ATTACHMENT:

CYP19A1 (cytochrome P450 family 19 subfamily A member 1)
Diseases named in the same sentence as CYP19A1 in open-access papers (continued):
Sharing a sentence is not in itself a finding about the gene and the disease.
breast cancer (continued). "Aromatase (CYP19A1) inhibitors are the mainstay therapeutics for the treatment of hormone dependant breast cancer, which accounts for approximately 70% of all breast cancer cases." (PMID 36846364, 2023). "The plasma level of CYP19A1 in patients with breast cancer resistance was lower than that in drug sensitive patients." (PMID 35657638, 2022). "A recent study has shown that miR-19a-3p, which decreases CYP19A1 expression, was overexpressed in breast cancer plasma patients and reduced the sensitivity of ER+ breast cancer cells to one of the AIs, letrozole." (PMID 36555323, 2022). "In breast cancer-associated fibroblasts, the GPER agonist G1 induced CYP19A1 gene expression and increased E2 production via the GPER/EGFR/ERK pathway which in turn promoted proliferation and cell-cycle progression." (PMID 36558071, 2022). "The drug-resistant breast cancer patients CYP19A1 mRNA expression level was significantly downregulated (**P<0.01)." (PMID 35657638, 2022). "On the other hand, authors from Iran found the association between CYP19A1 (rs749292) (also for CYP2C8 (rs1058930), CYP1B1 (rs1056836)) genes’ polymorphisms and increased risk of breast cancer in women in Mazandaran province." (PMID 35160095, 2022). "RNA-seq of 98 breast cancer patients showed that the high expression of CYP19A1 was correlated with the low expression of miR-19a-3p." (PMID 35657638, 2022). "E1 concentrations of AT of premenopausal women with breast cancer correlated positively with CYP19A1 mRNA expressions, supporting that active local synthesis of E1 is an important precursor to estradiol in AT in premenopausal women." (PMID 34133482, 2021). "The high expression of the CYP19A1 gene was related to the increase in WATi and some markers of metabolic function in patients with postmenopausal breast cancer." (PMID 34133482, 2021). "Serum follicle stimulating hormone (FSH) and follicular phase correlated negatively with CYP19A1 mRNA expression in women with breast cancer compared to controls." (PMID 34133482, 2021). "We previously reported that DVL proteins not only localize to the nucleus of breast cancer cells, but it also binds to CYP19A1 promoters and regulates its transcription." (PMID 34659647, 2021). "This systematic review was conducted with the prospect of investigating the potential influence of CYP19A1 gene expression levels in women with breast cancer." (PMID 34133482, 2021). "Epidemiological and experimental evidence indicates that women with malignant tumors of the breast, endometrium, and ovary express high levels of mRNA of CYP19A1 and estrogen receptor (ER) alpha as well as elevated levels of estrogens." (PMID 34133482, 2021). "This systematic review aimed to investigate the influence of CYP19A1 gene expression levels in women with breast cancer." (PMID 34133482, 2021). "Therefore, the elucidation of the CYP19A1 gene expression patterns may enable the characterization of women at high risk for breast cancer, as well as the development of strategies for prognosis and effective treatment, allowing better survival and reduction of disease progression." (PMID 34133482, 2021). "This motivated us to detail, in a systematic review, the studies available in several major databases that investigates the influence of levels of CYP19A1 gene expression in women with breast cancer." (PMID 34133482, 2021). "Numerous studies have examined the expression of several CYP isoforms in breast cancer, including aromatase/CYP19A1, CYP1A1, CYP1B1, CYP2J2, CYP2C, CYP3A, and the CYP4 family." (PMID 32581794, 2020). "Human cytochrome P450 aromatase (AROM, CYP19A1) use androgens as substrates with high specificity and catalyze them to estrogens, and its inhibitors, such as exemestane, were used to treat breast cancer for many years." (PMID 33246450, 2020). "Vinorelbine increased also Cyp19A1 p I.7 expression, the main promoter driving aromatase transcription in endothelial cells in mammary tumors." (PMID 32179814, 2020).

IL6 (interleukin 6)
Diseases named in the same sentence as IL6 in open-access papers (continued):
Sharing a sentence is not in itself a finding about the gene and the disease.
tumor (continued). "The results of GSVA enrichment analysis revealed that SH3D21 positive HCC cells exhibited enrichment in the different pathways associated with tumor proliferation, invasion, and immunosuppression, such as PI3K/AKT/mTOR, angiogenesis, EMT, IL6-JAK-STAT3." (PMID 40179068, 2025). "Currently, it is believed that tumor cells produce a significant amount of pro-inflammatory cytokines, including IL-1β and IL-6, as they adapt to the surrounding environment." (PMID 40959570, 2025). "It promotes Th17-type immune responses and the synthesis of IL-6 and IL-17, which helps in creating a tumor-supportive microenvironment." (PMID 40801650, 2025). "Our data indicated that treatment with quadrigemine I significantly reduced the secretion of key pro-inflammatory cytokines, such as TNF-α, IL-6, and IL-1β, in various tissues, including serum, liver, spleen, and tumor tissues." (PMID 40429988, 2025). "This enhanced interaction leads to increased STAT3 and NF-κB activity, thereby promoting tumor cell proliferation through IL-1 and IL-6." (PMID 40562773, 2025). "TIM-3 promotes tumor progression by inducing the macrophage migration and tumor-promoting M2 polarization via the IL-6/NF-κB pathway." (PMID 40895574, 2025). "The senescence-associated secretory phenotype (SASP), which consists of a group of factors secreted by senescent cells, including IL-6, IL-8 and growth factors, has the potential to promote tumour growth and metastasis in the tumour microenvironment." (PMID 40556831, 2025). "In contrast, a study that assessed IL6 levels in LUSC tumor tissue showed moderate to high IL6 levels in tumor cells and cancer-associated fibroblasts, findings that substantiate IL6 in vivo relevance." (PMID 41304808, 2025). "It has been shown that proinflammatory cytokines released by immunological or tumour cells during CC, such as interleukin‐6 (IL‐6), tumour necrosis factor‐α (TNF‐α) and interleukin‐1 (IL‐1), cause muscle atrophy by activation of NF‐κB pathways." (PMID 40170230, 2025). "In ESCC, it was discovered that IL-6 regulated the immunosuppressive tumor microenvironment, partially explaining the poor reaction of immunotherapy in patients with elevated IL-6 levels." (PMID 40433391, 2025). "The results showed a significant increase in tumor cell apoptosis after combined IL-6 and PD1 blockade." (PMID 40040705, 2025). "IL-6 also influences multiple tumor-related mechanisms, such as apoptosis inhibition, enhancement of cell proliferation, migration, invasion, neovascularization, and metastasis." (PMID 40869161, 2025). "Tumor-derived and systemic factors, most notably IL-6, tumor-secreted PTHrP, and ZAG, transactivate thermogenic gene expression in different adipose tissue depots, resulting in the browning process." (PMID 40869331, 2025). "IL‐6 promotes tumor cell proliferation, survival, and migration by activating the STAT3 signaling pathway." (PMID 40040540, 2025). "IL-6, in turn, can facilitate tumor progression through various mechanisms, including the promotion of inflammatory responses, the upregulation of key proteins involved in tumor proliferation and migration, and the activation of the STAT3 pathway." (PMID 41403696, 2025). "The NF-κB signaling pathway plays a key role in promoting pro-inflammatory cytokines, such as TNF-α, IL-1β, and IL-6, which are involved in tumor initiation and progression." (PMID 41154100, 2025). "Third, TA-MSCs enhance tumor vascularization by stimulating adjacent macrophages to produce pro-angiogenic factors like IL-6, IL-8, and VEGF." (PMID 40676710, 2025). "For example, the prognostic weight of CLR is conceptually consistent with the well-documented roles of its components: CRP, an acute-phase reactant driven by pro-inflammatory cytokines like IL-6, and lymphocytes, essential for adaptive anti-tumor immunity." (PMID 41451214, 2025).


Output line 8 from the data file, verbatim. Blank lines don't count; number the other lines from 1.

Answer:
tumor (continued). "The results of GSVA enrichment analysis revealed that SH3D21 positive HCC cells exhibited enrichment in the different pathways associated with tumor proliferation, invasion, and immunosuppression, such as PI3K/AKT/mTOR, angiogenesis, EMT, IL6-JAK-STAT3." (PMID 40179068, 2025). "Currently, it is believed that tumor cells produce a significant amount of pro-inflammatory cytokines, including IL-1β and IL-6, as they adapt to the surrounding environment." (PMID 40959570, 2025). "It promotes Th17-type immune responses and the synthesis of IL-6 and IL-17, which helps in creating a tumor-supportive microenvironment." (PMID 40801650, 2025). "Our data indicated that treatment with quadrigemine I significantly reduced the secretion of key pro-inflammatory cytokines, such as TNF-α, IL-6, and IL-1β, in various tissues, including serum, liver, spleen, and tumor tissues." (PMID 40429988, 2025). "This enhanced interaction leads to increased STAT3 and NF-κB activity, thereby promoting tumor cell proliferation through IL-1 and IL-6." (PMID 40562773, 2025). "TIM-3 promotes tumor progression by inducing the macrophage migration and tumor-promoting M2 polarization via the IL-6/NF-κB pathway." (PMID 40895574, 2025). "The senescence-associated secretory phenotype (SASP), which consists of a group of factors secreted by senescent cells, including IL-6, IL-8 and growth factors, has the potential to promote tumour growth and metastasis in the tumour microenvironment." (PMID 40556831, 2025). "In contrast, a study that assessed IL6 levels in LUSC tumor tissue showed moderate to high IL6 levels in tumor cells and cancer-associated fibroblasts, findings that substantiate IL6 in vivo relevance." (PMID 41304808, 2025). "It has been shown that proinflammatory cytokines released by immunological or tumour cells during CC, such as interleukin‐6 (IL‐6), tumour necrosis factor‐α (TNF‐α) and interleukin‐1 (IL‐1), cause muscle atrophy by activation of NF‐κB pathways." (PMID 40170230, 2025). "In ESCC, it was discovered that IL-6 regulated the immunosuppressive tumor microenvironment, partially explaining the poor reaction of immunotherapy in patients with elevated IL-6 levels." (PMID 40433391, 2025). "The results showed a significant increase in tumor cell apoptosis after combined IL-6 and PD1 blockade." (PMID 40040705, 2025). "IL-6 also influences multiple tumor-related mechanisms, such as apoptosis inhibition, enhancement of cell proliferation, migration, invasion, neovascularization, and metastasis." (PMID 40869161, 2025). "Tumor-derived and systemic factors, most notably IL-6, tumor-secreted PTHrP, and ZAG, transactivate thermogenic gene expression in different adipose tissue depots, resulting in the browning process." (PMID 40869331, 2025). "IL‐6 promotes tumor cell proliferation, survival, and migration by activating the STAT3 signaling pathway." (PMID 40040540, 2025). "IL-6, in turn, can facilitate tumor progression through various mechanisms, including the promotion of inflammatory responses, the upregulation of key proteins involved in tumor proliferation and migration, and the activation of the STAT3 pathway." (PMID 41403696, 2025). "The NF-κB signaling pathway plays a key role in promoting pro-inflammatory cytokines, such as TNF-α, IL-1β, and IL-6, which are involved in tumor initiation and progression." (PMID 41154100, 2025). "Third, TA-MSCs enhance tumor vascularization by stimulating adjacent macrophages to produce pro-angiogenic factors like IL-6, IL-8, and VEGF." (PMID 40676710, 2025). "For example, the prognostic weight of CLR is conceptually consistent with the well-documented roles of its components: CRP, an acute-phase reactant driven by pro-inflammatory cytokines like IL-6, and lymphocytes, essential for adaptive anti-tumor immunity." (PMID 41451214, 2025).